Plaquette 'The True Story', destroyed.
Don't Forget Anything! 2008
Cooperation with Istvan Ist Huzjan
The collaborative project Don’t Forget Anything! by Tudor Bratu (RO/NL,1977) and Istvan Ist Huzjan ( SLO,1981), both resident artists at the Rijksakademie van Beeldende Kunsten in Amsterdam, deals with the notion of ‘a book’ in it’s broadest sense – the transmission and remembrance of any kind of knowledge, the word as an active and passive tool of communication and linguistic image as anamnesis, the recalling to mind of latent memories, information and data.The total project consists out of seven works, in various media, ranging from mural drawing to performance and writing.
Installation vieuw: The True Story plaquette on the wall
The True Story
The True Story is a childhood memory written out. As an announcement of the objectification of memories, it starts out in the third person, recalling an afternoon in my own life. For a moment the narrative switches to the first person, thus denouncing 'objectification' or 'coming to terms' as an impossibility, after which, the narrative turns back to the third person, thus creating a paradox: Objectification fails, one understands the impossibility and turns back to recognize oneself, but this turning back fails as well, for the memory comes alive again, forcing the individual either to relive, or to forcefully attempt formal reconciliation - the third person which the narration turns to.
In thinking about the exact process that takes place when one attempts at remembering, a decision was made to incorporate the process of remembrance in the formal experience of the work: plastered as a sheet upon the wall, thus recalling a real sheet of paper, The True Story is hardly readable, due to the use of white lettering on a white background. The spectator has to 'search' the wall in order to be able to grasp the text, just as a human being has to search his mind to grasp a memory. The memory-text fades in and out, just as real as the reality of fading thoughts and memories.
Link to 'The True Story' Full Text
Publication of Kurt Schwitters 'Ursonate' on 100 empty bottles
When Kurt Schwitters publicly broadcasted his Ursonate, in Frankfurt on the 5th of May 1932, he intented to publish it as well. However, during his lifetime he didn’t manage to do so, although there are some print-outs to be found that post-date him.
Listening to his performance of the text, a transcript has been made, which altered the original setup of a sonet in verse, following the logic of a novel – long sentences made up of the consonants and vocals that Schwitters used. The text thus resulted, has been printed out on empty white and transparent bottles, floating as sound might, some ten centimeters of the floor. The bottles themselves, except for the fact that they are Merz-produkten, as Schwitters himself might have put it, also produce their own sound. When someone would put them to his or her ear, and listen carefully, a similar resonance would occur, as the one experienced on the seaside, when one listens to a shelf and hears the sea.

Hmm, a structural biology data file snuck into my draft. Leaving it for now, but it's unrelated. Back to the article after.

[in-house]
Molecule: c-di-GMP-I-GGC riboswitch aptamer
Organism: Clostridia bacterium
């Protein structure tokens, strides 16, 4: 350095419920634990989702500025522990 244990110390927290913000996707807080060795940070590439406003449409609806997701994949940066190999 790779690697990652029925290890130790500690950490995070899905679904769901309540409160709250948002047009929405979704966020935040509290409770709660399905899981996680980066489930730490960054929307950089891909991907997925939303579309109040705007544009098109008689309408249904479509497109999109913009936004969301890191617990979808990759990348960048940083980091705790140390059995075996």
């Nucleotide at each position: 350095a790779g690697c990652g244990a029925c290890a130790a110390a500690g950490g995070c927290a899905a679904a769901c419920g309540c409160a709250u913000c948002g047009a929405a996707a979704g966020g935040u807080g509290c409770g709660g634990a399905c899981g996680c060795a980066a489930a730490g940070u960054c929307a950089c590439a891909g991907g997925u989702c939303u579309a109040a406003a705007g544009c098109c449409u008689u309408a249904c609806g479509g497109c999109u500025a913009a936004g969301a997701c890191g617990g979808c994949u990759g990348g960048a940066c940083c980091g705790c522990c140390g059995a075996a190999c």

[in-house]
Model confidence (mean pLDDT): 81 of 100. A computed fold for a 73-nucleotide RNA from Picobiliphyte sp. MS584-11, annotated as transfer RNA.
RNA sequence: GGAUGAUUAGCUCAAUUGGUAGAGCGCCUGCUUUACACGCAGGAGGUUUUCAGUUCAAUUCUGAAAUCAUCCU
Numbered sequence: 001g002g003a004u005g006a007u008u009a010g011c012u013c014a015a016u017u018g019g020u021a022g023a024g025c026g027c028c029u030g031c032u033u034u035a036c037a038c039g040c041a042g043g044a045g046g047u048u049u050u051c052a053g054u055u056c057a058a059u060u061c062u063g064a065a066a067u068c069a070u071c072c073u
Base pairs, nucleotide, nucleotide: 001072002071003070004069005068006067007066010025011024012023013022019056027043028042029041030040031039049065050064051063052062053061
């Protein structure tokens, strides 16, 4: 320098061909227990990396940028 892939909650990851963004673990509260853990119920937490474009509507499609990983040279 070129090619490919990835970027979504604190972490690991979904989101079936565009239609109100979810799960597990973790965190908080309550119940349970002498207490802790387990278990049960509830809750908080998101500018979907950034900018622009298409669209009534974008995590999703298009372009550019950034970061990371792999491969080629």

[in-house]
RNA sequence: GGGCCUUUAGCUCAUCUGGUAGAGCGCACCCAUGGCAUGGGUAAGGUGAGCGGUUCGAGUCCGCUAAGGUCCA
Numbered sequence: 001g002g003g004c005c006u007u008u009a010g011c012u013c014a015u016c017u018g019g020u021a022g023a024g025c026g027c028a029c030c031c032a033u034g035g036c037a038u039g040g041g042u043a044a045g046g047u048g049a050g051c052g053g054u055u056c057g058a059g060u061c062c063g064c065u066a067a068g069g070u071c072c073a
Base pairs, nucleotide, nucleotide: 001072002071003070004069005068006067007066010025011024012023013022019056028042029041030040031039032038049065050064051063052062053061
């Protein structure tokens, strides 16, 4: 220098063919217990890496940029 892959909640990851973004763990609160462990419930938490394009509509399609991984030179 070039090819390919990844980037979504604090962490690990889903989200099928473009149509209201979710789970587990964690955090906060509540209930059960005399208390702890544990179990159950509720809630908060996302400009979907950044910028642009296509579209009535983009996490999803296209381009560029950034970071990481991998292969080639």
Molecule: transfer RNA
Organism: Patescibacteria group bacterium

Witness Framed newspaper article, installation view
When Guy DeBord stated that ‘the spectacle is everywhere’ he was refering to a specific spectacle, related mostly to commerce and merchandise. But his famous sentence still holds value, for everyday each and every one of us, are witnesses to a great variety of facts and happenings. To those grand facts that shake the foundations of the world and go on outside of the personal sphere, as well as to those minor facts, of equal importance, that happen inside human beings and ussually go unnoticed to the outside world. This work emphasises the permanent presence of the eternal witness, without however altering its nature of outsider that is embedded in the general individual. However, it does touch upon the question of how one should position onesself within this repetitive human function.
“ The article found, somehow functions as an escavated reminder of a feeling of guilt, coming from deep within us, telling us that we shouldn’t forget anything. “ Istvan Ist Huzjan
The person in the image, was a witness in the Adolf Eichmann trial, the first trial in history to be broadcasted live on television. To achieve this broadcasting, a transparent glass cage was build around Eichmann. Around the cage, cameras were placed, that filmed the trial from different angles, which were afterwards editted and send the world over.The newspaper article depicting the witness is, equal to the 1960 trial, preserved behind glass, thus formally serving as a reminder.
During the last few years, Gmail, as well as other E-mail providers, developed a function that saves absolutely everything written, as either drafts, or send e-mails.
To write someone a letter, is one of the most private means of communication – one writes to the other, primarily, but as Jaques Derrida pointed out, one always writes in a multitude of layers: of the other, on the other, of the self and on the self, and of the special relation between the other and the self. The notion of privacy in letters, is therefore so high, that they are not meant for anybody else, except the two parties involved.
The collection of E-mails published, aprox. 1800 send emails preserved by Gmail in the period 2004-2008, offers an insight into the thoughts and emotional experiences of an individual.The gesture of opening up the most private corners of ones soul, counterbalances the nature of communication as it is customary in daily life and comments at the same time on the nature of writing and the experience of personal truth.